Dublin 2023 Dublin, Ireland MSMU Travels

After the Rain Comes the Rainbow: An LGBTQ+ Tour of MoLI

As I’ve written in prior blogs of mine, Ireland is rich in literary history and home to work that is still studied all over the world. But how much of that literary history has a deeper connection to the queer heritage of Ireland? The MoLI (Museum Literature Ireland) offers an interactive LGBTQ tour that explores this question, and I learned a lot, so buckle up. 

I bet you didn’t know that one of the most famous examples of Irish literature has a queer history to it. James Joyce’s Ulysses was promoted and published by American queer women. Sylvia Beach, the founder of the Shakespeare and Company bookstore, published Ulysses and it nearly bankrupted her. Margaret Anderson and her partner Jane Heap are among the other queer women that supported Joyce’s work by publishing Ulysses (its first appearance) in the New York “The Little Review.” In addition to publishing great works of Irish literature, the literary contributions of Irish LGBTQ authors are immense but have historically been censored. 

A part of the MoLI exhibit depicts the various forms of literary censorship in Ireland. The Censorship of Publications Acts of 1929, 1946, and 1967 banned Irish authors whose work was deemed provocative and obscene like Kate O’Brien, Brendan Behan, and Frank O’Connor. Pro-censorship cartoons depict the so-called evil Irish literature attacking the Irish Free State in various forms (I saw a tornado, a Kraken, and even a goblin). A board appointed by the State used censorship as a combative measure to silence queer voices and stories in early 20th-century Ireland. 

Said Kraken

Our tour guide John took us into a room with photographs and quotes from prolific Irish writers of all time that covered a wall. He asked us to point out the poets, playwrights, and novelists that influenced Ireland’s queer literary heritage. As names like Emma Donoghue, Jamie O’Neill, and Kate O’Brien were shouted out, I realized just how much of Ireland’s iconic literary works have ties to the LGBTQ community.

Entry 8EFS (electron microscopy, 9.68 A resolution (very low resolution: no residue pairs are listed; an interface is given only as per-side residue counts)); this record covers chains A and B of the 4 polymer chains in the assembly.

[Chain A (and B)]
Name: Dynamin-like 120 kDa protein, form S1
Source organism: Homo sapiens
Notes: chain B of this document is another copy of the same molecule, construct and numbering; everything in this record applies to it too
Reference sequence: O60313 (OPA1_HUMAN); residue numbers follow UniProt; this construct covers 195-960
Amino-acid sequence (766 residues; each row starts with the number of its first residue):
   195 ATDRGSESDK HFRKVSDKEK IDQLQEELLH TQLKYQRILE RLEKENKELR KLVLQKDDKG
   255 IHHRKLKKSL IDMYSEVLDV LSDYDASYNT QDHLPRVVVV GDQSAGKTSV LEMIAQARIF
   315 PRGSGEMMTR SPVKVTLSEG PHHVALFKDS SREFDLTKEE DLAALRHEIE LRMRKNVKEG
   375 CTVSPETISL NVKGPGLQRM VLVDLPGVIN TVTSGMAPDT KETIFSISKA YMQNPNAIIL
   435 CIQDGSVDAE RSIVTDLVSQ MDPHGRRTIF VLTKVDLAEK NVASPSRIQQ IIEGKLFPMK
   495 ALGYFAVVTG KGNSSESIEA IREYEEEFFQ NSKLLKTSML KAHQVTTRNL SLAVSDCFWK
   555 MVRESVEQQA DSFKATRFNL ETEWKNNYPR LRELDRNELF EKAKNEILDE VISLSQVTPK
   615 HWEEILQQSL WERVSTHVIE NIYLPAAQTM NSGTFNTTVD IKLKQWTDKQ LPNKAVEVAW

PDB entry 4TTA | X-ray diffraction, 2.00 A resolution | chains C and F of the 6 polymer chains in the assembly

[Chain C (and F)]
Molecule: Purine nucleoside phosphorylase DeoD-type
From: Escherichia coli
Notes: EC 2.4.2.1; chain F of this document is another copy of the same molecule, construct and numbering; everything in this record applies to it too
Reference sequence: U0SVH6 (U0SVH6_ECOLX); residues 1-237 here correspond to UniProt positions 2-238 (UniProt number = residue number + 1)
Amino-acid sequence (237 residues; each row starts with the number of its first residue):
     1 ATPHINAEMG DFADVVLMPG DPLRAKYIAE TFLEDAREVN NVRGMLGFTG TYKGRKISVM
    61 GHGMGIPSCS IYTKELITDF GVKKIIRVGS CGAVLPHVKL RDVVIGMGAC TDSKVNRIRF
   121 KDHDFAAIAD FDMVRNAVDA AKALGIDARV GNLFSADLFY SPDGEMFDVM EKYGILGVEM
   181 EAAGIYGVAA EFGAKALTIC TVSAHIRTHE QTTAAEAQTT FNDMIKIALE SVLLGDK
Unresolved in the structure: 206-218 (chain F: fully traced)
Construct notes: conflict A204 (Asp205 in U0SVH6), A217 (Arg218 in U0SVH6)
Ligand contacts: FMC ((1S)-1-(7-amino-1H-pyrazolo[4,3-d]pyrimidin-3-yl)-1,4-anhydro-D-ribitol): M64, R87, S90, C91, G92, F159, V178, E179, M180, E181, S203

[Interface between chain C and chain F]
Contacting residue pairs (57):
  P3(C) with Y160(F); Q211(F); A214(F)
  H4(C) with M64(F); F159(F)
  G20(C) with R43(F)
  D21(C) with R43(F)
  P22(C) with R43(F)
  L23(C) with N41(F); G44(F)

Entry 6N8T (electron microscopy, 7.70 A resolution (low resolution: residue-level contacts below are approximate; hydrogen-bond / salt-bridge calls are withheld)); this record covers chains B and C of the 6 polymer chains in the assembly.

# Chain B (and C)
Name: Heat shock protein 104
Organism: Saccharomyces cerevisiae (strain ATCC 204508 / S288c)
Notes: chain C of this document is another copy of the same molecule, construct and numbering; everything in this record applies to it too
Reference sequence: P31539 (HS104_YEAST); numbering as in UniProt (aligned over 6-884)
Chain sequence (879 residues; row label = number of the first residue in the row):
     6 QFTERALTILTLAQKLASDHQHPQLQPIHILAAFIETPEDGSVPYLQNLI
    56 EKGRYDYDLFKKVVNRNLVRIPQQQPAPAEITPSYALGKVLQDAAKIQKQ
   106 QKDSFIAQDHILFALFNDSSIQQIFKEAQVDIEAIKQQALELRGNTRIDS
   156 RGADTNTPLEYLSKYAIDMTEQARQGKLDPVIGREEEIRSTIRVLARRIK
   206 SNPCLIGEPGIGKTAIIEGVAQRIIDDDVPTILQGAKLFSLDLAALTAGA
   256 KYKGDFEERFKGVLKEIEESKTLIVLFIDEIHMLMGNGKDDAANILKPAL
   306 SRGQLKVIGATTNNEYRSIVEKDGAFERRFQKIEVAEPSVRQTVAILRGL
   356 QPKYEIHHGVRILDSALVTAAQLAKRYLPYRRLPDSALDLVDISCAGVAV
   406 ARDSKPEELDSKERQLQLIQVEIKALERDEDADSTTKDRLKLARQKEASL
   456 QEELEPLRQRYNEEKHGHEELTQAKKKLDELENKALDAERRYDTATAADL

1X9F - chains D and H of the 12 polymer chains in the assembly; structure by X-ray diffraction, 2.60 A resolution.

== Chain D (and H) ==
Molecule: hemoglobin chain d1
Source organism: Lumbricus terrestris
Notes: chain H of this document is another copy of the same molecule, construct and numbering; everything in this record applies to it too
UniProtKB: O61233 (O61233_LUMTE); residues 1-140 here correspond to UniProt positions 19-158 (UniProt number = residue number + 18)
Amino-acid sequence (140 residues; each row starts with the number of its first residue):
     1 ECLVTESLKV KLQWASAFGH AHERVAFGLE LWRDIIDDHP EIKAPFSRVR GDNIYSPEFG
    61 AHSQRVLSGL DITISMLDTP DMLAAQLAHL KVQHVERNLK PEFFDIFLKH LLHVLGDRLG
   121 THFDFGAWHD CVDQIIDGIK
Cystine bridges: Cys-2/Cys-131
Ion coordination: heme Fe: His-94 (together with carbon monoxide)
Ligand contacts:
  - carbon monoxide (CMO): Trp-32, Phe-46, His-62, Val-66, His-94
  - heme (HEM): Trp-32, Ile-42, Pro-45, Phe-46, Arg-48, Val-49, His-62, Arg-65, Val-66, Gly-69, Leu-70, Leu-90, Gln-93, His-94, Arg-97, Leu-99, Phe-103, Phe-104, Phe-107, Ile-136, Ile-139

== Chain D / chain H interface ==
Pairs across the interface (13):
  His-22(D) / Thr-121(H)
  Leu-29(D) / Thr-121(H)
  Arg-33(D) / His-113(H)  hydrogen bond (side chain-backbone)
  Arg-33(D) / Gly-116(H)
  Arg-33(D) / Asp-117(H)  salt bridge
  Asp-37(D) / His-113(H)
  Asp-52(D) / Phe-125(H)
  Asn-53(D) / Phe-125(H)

The MoLI is on the opposite side of St. Stephen’s Green, which is about a thirty-minute walk from where I’m staying. By the time my friends and I walked back towards Dame Street, we were searching for classy cuisine and spotted The Millstone Restaurant. As soon as I sat down, I was asked if anyone in my party needed a gluten-free menu—a great sign for those with celiac. However, I didn’t do a good job containing my excitement when being asked that question because the hostess explained how popular the restaurant is on the Find Me Gluten Free app. I later opened the app and saw how highly rated Millstone is—and boy were those reviews right.

Millstone’s prices are on par with fine dining restaurants in Dublin (and certain overpriced pubs in Temple Bar). You definitely get what you pay for—that is, delicious food. For those balling on a budget, I would recommend ordering Millstone’s lunch specials which are at a reduced price or getting a visiting friend to cover the bill. 

Thanks for reading,

Tess

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